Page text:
It’s Kasey Again
Thanks, Colleen, for sharing your heart with us!

How We Can Help

For two more days, the four book boxes are available for bidding on eBay. Remember – each bid equals one entry for a free $50 Amazon gift card! All proceeds will go to the Christian World Mission in Chile to buy much-needed materials for students.



Support Children in Chile and Get Great Books!

There’s still time to bid on the book boxes listed on eBay. All materials for the boxes have been donated and proceeds will go directly to the Christian World Mission for use in their school programs in Chile.

Christian World Mission Faces Great Need

The newest school, located in La Serena still faces great need in terms of building and construction materials. Steve Phillips, an administrator over all ten schools operated by Christian World Mission in Chile says, “We still need two more classrooms and to finish an assembly room. The support and roof structure is built, but we lack the walls, bathrooms, and kitchen. The total cost is about $40,000 dollars…”

Bid on Boxes Today for a Chance to Win a FREE $50 Amazon Gift Card!

Each bid on any box will count as one entry for a free $50 Amazon gift card. Place four bids and earn four contest entries!

There are only a couple more days until the auction closes. Let’s show support for those who dedicate their lives and time to teaching little ones who would otherwise fall between the cracks.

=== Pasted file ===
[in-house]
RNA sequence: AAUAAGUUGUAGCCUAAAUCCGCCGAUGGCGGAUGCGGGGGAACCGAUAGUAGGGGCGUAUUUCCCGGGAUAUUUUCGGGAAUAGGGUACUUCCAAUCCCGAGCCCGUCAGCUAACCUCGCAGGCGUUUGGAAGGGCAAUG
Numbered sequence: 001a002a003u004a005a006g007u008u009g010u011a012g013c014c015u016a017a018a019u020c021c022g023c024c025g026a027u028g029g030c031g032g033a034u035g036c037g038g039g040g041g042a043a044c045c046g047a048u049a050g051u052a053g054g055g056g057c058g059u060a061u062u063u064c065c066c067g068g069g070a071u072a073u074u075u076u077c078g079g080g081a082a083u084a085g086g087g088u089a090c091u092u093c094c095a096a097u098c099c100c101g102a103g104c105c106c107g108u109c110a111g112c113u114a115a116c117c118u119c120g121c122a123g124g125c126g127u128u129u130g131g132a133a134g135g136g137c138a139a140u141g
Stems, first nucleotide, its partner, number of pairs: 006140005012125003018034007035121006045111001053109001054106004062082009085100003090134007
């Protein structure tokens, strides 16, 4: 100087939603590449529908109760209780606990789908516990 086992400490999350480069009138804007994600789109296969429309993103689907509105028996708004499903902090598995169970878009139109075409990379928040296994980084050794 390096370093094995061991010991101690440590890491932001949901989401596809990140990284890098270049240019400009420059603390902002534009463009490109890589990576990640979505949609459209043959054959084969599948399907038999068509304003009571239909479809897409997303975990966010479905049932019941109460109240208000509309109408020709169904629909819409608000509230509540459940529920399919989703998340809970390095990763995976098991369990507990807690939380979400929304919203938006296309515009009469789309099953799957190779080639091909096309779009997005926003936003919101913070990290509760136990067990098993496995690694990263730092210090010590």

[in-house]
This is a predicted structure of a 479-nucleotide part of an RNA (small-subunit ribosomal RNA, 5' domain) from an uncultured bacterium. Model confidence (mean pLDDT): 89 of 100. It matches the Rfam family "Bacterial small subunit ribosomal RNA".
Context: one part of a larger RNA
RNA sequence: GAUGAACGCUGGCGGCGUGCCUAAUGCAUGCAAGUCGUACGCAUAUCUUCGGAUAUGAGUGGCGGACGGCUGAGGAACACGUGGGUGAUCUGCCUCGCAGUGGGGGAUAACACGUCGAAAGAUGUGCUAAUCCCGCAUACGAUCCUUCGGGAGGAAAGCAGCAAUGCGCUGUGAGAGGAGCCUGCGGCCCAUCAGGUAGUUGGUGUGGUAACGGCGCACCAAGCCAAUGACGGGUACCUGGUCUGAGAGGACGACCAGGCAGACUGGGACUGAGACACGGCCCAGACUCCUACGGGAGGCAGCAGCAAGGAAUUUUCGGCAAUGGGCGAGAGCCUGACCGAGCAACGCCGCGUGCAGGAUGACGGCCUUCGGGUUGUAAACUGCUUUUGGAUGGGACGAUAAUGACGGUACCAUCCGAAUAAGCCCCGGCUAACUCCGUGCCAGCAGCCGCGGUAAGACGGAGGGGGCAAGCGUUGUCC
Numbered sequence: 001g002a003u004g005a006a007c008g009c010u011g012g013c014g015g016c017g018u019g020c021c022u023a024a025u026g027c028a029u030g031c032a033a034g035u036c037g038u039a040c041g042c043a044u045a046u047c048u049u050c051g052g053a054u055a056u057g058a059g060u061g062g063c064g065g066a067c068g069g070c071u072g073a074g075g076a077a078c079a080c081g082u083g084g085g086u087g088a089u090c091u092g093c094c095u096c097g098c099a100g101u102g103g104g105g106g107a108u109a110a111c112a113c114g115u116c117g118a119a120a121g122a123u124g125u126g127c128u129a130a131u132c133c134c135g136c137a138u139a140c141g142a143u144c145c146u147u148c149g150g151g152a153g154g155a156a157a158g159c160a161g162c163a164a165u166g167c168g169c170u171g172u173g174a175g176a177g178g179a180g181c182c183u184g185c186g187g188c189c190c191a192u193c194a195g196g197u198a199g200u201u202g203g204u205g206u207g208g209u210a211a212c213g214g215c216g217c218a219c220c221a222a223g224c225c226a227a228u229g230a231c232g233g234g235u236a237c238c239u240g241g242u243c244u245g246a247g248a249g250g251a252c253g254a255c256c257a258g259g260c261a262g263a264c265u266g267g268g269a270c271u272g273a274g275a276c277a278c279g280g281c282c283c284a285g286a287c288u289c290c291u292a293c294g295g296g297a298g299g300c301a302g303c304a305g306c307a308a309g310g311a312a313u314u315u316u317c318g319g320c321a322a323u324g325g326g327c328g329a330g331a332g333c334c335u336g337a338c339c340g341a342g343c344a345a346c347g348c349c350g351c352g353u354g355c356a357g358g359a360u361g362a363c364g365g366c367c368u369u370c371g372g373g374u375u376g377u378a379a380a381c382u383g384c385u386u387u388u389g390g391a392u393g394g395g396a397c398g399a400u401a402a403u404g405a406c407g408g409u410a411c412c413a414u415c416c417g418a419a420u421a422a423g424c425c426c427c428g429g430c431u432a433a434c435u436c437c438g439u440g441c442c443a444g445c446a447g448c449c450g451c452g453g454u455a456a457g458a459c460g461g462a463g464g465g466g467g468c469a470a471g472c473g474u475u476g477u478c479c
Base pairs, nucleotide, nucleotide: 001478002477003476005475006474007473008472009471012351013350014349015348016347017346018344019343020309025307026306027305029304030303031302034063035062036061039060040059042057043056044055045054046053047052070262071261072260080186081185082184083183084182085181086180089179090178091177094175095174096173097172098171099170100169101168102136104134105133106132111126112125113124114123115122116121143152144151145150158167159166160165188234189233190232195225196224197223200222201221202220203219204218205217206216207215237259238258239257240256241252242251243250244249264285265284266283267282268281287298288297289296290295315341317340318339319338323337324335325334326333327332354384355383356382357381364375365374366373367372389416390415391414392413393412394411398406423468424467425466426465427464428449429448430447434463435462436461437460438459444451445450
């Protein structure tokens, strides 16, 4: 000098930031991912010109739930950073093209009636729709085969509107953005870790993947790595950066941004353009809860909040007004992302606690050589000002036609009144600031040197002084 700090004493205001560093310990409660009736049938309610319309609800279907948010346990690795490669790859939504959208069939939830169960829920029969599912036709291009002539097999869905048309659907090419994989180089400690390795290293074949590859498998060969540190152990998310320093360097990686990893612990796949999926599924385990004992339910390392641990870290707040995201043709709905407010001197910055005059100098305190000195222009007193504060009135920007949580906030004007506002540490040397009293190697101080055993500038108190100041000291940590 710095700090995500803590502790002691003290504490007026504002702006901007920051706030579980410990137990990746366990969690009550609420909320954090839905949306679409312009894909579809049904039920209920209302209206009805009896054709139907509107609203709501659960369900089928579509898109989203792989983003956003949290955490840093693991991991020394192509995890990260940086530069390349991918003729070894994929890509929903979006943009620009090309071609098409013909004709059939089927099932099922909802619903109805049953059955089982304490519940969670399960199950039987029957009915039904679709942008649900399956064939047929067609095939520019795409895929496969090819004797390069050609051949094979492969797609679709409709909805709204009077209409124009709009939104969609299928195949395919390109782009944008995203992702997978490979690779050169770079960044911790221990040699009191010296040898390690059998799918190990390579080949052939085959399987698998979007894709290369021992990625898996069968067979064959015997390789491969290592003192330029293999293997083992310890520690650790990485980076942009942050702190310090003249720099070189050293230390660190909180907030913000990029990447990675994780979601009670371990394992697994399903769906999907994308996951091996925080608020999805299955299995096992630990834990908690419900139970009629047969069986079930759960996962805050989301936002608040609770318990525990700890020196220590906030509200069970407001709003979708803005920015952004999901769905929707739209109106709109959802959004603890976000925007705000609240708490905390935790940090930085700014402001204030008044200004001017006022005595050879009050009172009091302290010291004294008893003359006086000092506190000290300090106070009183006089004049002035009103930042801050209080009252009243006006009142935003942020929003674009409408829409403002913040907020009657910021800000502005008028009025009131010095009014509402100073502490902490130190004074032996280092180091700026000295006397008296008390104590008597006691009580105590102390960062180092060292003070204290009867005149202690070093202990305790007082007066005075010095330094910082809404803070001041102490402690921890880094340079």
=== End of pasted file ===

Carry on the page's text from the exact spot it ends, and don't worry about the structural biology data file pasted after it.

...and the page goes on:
Click the image below to visit the auction on eBay and place your bids!


Support Christian Schools in Chile and Impact the Lives of Thousands

In yesterday’s post, I introduced Christian World Mission, a group responsible for administering ten schools and over 6,000 students. Today, Steve Phillips shares with us some more information about the students who will receive financial support from the Book Box Auction taking place now on eBay:

“If these 6,000 students I mentioned did not study with us, most would have to plug into the public school system which, in the past 30 years, has continued to crumble, offering a very poor and valueless education. This leaves most students without hope of college education and only minimum job opportunities. Of central importance, they would not get a Christian Education and the opportunity for them and their families to know and follow our Jesus.